I wonder what the other component parties in BN think of this. Surely, the MCA would have something to say about it, notwithstanding the 'bumiputera' discount. The MIC on the other hand is not even worth mentioning. Moreover, I wonder does this Umno discount apply to the Malaysian Indian Muslim Congress (Kimma), which has achieved 'non-voting/observer' status in Umno?
Does 'big brother' give their little sibling discounts since it would seem (especially in Penang) the most vociferous defenders of Malay rights are from the Indian Muslim community? To say nothing of the fact that by giving Umno members a discount and not including the other non-Umno aligned Malays a taste from the gravy train, points to a very real split within the Malay community engendered by Umno.
Left out of Umno's patronage
So this Umno sham of protecting Malay rights is revealed and the Malays who do not benefit from Umno patronage are lumped with the other non-desirable 'pendatangs'. However, this is nothing new.
Malays who for whatever reason are unwelcome on the Umno gravy train for years have been complaining that they have been marginalised under the Umno watch, much like their fellow non-Malay citizens but the sad reality is that the discourse is constructed in such a way that racialists have a field day extending the Umnoputra stereotype to every Malay. Thankfully, this is changing. Despite the many criticism hurled at Pakatan Rakyat, collectively what they have managed to do is frame the conflict (on better days) as one of a class not race. In other words, Malaysia is divided along class lines with Umno being a racial oligarchy with the rest of us as some kind of serf class, only here to realise the aspirations of Umno plutocrats.
What I find interesting though is the response of the old school Umno men and women, who view the current class struggle with bewilderment. Many of these men and women were present when Felda schemes (for example) were functional enterprises staffed by non-Malays and Malays who viewed such endeavours as essential in furthering the goals of the social contract and uplifting a disenfranchised community. These Malaysians (Malay and non-Malay) viewed paternalistic laws as a safeguard against provocations by either side of the political divide. As one self-described Umno woman, who in another life was part of an education system which favoured English as a tool to developed nation status, said:
"Take this charlatan, Ibrahim Ali. If the authorities wanted to send a message that sensitivities must be protected, they would have sent balaclava-clad officers to his house in the dead of the night and bundled him up in an unmarked car. Why not? This is what they have done to other agitators. In this case, he mocks the laws. I am glad I am out of it. Such are the unsavoury characters who are the face of Umno."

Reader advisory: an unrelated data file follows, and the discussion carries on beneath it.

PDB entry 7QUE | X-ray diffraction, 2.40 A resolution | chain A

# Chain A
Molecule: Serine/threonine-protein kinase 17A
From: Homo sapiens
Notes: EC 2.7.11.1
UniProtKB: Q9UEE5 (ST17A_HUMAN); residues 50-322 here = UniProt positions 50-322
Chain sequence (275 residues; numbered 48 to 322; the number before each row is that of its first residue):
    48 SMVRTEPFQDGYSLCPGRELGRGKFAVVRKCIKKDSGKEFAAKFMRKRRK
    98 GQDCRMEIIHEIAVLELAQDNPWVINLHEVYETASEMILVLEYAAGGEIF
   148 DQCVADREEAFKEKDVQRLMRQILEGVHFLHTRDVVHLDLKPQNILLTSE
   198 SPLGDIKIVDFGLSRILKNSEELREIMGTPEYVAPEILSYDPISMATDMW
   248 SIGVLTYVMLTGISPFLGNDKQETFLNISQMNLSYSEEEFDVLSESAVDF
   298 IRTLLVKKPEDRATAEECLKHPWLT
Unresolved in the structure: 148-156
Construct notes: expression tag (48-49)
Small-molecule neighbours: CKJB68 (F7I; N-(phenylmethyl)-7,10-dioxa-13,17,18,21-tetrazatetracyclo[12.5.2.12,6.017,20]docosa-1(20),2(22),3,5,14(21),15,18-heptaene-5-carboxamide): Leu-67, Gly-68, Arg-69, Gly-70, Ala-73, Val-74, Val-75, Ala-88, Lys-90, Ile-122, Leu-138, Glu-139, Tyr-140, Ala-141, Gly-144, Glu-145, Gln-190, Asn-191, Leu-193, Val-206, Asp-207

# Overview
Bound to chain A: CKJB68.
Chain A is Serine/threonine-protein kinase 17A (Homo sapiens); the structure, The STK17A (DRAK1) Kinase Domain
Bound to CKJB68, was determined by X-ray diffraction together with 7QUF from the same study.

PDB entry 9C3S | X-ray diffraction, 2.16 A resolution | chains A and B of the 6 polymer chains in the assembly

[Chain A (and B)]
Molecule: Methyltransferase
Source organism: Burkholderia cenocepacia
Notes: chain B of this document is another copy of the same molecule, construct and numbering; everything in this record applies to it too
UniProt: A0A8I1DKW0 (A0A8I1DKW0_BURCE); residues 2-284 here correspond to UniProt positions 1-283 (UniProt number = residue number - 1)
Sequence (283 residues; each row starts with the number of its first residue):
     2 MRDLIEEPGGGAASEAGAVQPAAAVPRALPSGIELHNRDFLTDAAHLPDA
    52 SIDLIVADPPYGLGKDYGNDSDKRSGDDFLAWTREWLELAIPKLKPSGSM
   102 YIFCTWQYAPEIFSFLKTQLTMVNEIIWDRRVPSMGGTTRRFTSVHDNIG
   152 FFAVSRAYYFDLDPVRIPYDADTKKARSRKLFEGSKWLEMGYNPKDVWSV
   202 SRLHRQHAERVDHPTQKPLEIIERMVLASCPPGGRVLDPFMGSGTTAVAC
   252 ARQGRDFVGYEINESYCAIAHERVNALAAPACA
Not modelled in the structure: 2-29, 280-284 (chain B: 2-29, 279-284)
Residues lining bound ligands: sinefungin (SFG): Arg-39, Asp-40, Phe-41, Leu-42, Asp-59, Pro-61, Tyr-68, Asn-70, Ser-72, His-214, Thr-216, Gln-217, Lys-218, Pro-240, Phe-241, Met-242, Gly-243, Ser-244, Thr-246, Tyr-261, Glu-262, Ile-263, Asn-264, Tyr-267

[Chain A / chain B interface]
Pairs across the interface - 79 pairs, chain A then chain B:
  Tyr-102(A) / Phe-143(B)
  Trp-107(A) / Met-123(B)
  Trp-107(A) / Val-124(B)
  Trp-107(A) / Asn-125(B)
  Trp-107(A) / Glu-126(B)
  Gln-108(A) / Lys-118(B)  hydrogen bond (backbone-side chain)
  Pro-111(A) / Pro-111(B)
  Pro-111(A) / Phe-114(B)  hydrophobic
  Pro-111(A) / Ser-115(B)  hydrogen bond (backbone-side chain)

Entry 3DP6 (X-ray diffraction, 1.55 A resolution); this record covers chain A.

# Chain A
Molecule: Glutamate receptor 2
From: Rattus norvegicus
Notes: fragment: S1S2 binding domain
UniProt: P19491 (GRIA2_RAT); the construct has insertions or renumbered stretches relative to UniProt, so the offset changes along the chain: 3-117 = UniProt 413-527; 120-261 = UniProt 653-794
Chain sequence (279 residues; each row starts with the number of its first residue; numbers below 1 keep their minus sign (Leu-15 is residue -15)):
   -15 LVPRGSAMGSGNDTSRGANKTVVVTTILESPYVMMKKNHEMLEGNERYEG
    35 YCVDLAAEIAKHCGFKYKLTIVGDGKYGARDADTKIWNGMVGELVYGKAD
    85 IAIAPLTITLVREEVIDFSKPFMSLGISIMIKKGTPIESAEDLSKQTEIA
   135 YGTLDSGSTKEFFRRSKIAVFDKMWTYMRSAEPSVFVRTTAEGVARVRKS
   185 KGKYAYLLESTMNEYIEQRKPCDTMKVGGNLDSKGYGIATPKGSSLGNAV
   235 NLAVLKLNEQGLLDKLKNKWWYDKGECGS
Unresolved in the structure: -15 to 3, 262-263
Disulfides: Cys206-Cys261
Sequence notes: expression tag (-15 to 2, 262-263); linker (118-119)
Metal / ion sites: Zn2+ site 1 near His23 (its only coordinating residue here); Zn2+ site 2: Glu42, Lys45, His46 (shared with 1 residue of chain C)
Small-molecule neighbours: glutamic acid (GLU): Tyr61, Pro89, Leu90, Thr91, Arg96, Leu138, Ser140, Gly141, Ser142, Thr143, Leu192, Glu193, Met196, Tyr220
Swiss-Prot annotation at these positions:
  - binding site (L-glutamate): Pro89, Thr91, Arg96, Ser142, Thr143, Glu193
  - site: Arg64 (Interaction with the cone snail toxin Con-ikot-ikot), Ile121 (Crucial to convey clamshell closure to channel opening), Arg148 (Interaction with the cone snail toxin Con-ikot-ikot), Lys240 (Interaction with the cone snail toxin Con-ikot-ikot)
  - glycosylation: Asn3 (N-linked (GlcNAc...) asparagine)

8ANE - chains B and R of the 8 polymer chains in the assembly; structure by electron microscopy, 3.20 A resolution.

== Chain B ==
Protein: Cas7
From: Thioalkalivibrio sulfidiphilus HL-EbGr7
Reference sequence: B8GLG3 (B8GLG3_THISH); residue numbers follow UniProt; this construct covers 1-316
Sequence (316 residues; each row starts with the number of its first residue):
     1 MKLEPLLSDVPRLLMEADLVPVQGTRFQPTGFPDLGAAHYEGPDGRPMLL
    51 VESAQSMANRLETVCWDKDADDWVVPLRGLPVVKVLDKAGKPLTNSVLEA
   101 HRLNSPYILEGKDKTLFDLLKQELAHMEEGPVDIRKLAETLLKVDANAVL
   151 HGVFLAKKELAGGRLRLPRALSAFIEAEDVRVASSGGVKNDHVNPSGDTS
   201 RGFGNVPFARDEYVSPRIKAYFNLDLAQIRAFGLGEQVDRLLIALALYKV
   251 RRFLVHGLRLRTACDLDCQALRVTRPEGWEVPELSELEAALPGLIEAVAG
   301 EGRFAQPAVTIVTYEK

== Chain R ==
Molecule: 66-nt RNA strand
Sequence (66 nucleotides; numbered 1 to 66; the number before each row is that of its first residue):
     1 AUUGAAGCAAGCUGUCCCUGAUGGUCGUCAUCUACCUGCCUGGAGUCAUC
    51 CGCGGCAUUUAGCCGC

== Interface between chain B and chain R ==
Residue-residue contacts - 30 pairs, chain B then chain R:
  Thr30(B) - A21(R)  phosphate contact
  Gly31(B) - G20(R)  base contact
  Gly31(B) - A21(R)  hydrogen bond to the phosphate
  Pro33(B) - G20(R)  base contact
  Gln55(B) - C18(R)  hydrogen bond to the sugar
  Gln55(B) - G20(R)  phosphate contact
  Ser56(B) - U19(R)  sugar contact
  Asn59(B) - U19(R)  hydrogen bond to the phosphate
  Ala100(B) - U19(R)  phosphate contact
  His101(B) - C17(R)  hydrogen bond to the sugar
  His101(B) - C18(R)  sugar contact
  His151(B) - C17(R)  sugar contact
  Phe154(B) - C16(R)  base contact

I have no ideas who are the current spin-doctors or strategists of Umno or even if they are all working on the same page but like the Bush administration post-9/11, they seem to be living in an era of unreality.
The wooing of Chinese tycoons
Take Prime Minister Najib Razak's courting of Chinese tycoons. This very image conjures up a bygone era where racial preoccupation, or more specifically Chinese preoccupations, where serviced by the plutocrats who held sway in MCA. As I have argued before, the needs of the Chinese community have changed and through their subservience to Umno, the MCA have become the fat cats who had no problem licking the cream but were negligent in carrying out their duties to the community they were supposed to represent.
Najib, in a Suharto-like moment, is extolling these bottom feeders that Umno was the only way to go, but ignores the fact that the alternative alliance is not only financed by popular will but also covertly by the very business interests that Najib seems to think holds sway over the community. It only partially worked for Suharto who was a shrewder political operative than anything Umno could come up with, but successive Indonesian administrations discovered the folly of actively encouraging the perception that race and money as a political bargaining chip would create a harmonious multiracial/religious polity. It would have been more constructive if Najib had delivered his speech from a pulpit instead of a gaudy dinner (I am assuming it would have been gaudy) if he wanted to attract a certain section of the Chinese vote.
After all, the DAP has locked down the Chinese/Christian vote and has made significant inroads in Sarawak by pursuing themes of religious oppression (engineered by Umno). In the peninsula, DAP has successfully made the case with its coalition partners that issues such as the environment (Lynas) , religious freedom (the 'Allah' issue) and compromised security apparatus (Teoh Beng Hock, et al) are human rights issues which should be the concern of everyone, not only those in the Chinese community. Even though in the case of Lynas and the 'Allah' issue for instance, it is a certain vocal section of the Chinese community which is leading the cause. So, not only is the MCA out of touch with the Chinese community, so it would seem is Umno.